Hello, I’m a CS grad, and knew a few CE grads at the time.
There isn’t really a definitive line between the two degree’s, and there may even be some overlap with the classes you take. The degree’s focus is on two different studies, as you might know, but its worth going over just incase.
Computer Engineering usually is focused more on the “low level” technical aspects of the where computations are ran. (IE the computer hardware) There usually is some overview of general programming principles, and how such programs are ran on the machine hardware.
Computer Science usually focuses more on the theoretical aspect of computing itself. With some focus on how computers are ran, and some focus on practical aspects of computing (like programming languages).
So really the two degrees are distinct but share some overlap due to the nature of how things work, where programs are ran on computers.
I think there are more software engineer/developer jobs out there than computer engineers due to the nature that there usually is more demand for software than hardware to run software on.
However, it is also true that a number of developer jobs have a large amount of competition, which is also expanded upon with an increase in remote jobs. (I would assume Computer Engineering jobs have less ability to work remotely, but this may not always be true)
This is actually much more specific as your effectively trying to work in a specific domain/industry. This isn’t a bad thing, but it does mean your focusing your choices right out of the gate. This will mean your job prospects are focused on a few jobs in these industries and are more location oriented, as if there are no companies in these industries in your area, your automatically out of luck.
Again its not bad to aim for a computer engineering type job as a CS degree, but it will become a little more interesting in finding and getting the job, especially if you have a CS degree rather than an engineering degree, which puts you at a slight disadvantage when applying for engineering jobs.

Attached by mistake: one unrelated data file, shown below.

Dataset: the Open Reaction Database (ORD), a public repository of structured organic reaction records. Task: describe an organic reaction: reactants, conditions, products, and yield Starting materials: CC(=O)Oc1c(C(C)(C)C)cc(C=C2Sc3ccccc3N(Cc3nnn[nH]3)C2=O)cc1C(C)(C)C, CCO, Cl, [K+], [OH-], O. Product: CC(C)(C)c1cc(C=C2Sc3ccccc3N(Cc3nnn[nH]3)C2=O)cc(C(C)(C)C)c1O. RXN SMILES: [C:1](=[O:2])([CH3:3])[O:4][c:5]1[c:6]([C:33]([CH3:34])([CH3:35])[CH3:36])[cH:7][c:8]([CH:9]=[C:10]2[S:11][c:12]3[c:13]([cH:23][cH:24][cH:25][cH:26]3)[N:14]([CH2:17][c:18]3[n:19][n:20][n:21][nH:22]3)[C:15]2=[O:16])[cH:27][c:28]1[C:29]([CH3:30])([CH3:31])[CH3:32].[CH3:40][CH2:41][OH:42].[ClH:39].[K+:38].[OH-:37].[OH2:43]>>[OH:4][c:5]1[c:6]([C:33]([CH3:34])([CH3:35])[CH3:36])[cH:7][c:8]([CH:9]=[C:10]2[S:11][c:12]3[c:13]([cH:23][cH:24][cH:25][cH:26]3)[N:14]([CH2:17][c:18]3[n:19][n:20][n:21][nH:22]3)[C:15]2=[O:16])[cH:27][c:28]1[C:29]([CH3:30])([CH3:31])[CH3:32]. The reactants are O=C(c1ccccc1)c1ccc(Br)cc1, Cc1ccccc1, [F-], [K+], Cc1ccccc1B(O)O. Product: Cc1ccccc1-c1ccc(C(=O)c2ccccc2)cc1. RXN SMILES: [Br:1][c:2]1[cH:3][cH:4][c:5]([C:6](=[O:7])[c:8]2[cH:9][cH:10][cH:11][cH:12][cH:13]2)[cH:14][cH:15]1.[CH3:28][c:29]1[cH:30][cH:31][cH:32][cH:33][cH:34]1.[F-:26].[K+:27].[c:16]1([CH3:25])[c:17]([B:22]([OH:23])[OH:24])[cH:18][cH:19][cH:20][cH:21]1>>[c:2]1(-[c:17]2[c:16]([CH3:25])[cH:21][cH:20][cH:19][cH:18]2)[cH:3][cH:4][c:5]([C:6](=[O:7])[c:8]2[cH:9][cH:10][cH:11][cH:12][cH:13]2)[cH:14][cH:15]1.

I don’t see it as impossible, especially if you have functional knowledge of important concepts and a background in “engineering” things. Usually most CS degrees go into “software engineering” of some kind so you at least get some relevant experience working on engineering projects. Even if the product ends up being software rather than hardware.
I wanted to leave this one for last, as I’m not a Computer Engineer, but I am a Software Engineer. I personally like the idea of building systems to build systems. Or I personally like to focus on streamlining building applications, to build faster, them better, more stable, more secure.
The general idea of engineering something is the same regardless if your building something physical or immaterial. You need to specify the requirements from those involved, build it, test it, release it, get feedback, learn from said feedback and repeat.
Regardless of which engineer you are, you probably have to deal with this process at some capacity. So if anything its worth at least learning. For example one of the most “prominent engineers” of our time actually comes a background in software. Its Elon Musk and he’s built every single of his companies using the same engineering philosophies as he did with is first software startups. Now he builds spaceships that are suppose to get us to Mars, using the same processes he learned and leveraged with his software companies.
So there is some overlap in both fields. Maybe you want to get into computer engineering for another reason, and thats totally cool! Just wanted to bring out this 1 thing that makes a CS and CE person basically handle and do the same thing